French magazine sparks fury in Turkey with cartoon of Erdogan

2020-10-29 18:58:59
French magazine sparks fury in Turkey with cartoon of Erdogan

Turkey on Tuesday accused French satirical weekly Charlie Hebdo of "cultural racism" over a front-page cartoon for its latest edition that mocks President Recep Tayyip Erdogan.

"We condemn this most disgusting effort by this publication to spread its cultural racism and hatred," Erdogan's top press aide, Fahrettin Altun, tweeted.

"French President Macron's anti-Muslim agenda is bearing fruit! Charlie Hebdo just published a series of so-called cartoons full of despicable images purportedly of our President."

The front-page caricature of Wednesday's edition of Charlie Hebdo, released online on Tuesday night, shows Erdogan in a t-shirt and underpants, drinking a can of beer and lifting up the skirt of a woman.

The Ankara prosecutor's office announced shortly afterwards that an "official investigation" into the publication was already underway, Anadolu reported.

Earlier, Erdogan’s spokesman Ibrahim Kalin condemned the caricature in the French magazine, “which has no respect for any belief, sacredness, and values.”

French President Emanuel Macron has sparked outrage among Muslims across the world for his defense of the publication earlier of blasphemous cartoons of Islam’s Prophet Muhammad (PBUH) by Charlie Hebdo.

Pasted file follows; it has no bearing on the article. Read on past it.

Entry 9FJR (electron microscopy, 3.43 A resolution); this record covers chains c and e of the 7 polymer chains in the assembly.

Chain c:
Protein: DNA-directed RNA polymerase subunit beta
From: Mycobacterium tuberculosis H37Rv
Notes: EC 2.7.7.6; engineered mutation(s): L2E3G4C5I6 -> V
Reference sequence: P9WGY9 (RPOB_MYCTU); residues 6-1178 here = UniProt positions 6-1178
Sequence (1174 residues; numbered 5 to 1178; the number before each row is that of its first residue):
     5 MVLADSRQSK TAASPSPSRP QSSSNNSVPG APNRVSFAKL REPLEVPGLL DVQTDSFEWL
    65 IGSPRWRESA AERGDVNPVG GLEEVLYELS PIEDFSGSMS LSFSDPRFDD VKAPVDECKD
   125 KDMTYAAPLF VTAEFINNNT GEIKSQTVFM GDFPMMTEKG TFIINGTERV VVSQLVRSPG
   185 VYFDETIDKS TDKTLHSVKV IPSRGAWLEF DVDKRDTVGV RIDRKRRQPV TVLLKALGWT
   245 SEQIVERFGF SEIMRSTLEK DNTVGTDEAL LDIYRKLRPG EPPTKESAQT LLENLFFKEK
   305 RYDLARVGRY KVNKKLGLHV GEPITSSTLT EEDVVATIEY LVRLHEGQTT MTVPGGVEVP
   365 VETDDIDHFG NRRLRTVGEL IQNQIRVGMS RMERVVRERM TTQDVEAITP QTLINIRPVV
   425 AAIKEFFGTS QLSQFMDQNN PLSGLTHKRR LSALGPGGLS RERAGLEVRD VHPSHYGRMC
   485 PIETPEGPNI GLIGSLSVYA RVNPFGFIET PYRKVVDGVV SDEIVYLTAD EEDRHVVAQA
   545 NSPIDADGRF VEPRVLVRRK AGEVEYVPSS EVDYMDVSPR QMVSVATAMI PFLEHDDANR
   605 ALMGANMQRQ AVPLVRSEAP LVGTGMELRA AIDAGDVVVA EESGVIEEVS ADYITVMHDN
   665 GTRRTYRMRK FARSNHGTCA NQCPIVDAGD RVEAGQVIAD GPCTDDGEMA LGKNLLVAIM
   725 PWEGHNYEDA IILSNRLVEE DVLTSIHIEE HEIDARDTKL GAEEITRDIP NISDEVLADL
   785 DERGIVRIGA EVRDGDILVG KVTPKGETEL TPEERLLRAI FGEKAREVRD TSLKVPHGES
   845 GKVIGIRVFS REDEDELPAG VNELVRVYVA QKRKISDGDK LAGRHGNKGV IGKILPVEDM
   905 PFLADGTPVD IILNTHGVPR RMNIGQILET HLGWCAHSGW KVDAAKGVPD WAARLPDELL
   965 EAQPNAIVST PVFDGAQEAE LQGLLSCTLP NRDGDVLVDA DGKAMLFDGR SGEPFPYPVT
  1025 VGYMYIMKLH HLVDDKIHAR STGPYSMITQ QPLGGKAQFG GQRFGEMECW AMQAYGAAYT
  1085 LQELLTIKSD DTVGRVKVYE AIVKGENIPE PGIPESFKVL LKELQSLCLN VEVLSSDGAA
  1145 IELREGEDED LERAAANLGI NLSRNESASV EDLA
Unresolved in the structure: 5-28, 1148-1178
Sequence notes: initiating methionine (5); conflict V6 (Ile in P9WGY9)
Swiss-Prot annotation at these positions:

A trial is underway in France over a 2015 attack on Charlie Hebdo’s offices in Paris.

The magazine republished the offensive cartoons in the run-up to the trial last month.

Macron has also come under fire across the Muslim world for his remarks about “Islamist separatism,” which according to him threatens to take control in some Muslim communities around France.

Erdogan said in reaction to Macron’s remarks that the French leader needed “mental health treatment.”

“What is the problem of this person called Macron with Muslims and Islam?” Erdogan said on Saturday.

The Turkish president also on Monday called on his people to boycott French products, saying that Macron had targeted Muslims with a “lynch campaign.”

Maron’s government has introduced a draft law at the senate seeking to prohibit the justification of a crime due to ethnic or religious motives on constitutional grounds.

Erdogan said that “the main goal of such initiatives led by Macron is to settle old scores with Islam and Muslims.”

The draft law came a week after a teacher was beheaded outside his school in a Paris suburb. Samuel Paty, a history teacher, had raised controversy and provoked anger by showing defamatory cartoons of Prophet Muhammad (PBUH) to his students. He was murdered by an 18-year-old assailant, identified as Chechen Abdullakh Anzorov, who was shot dead by police soon after the killing.

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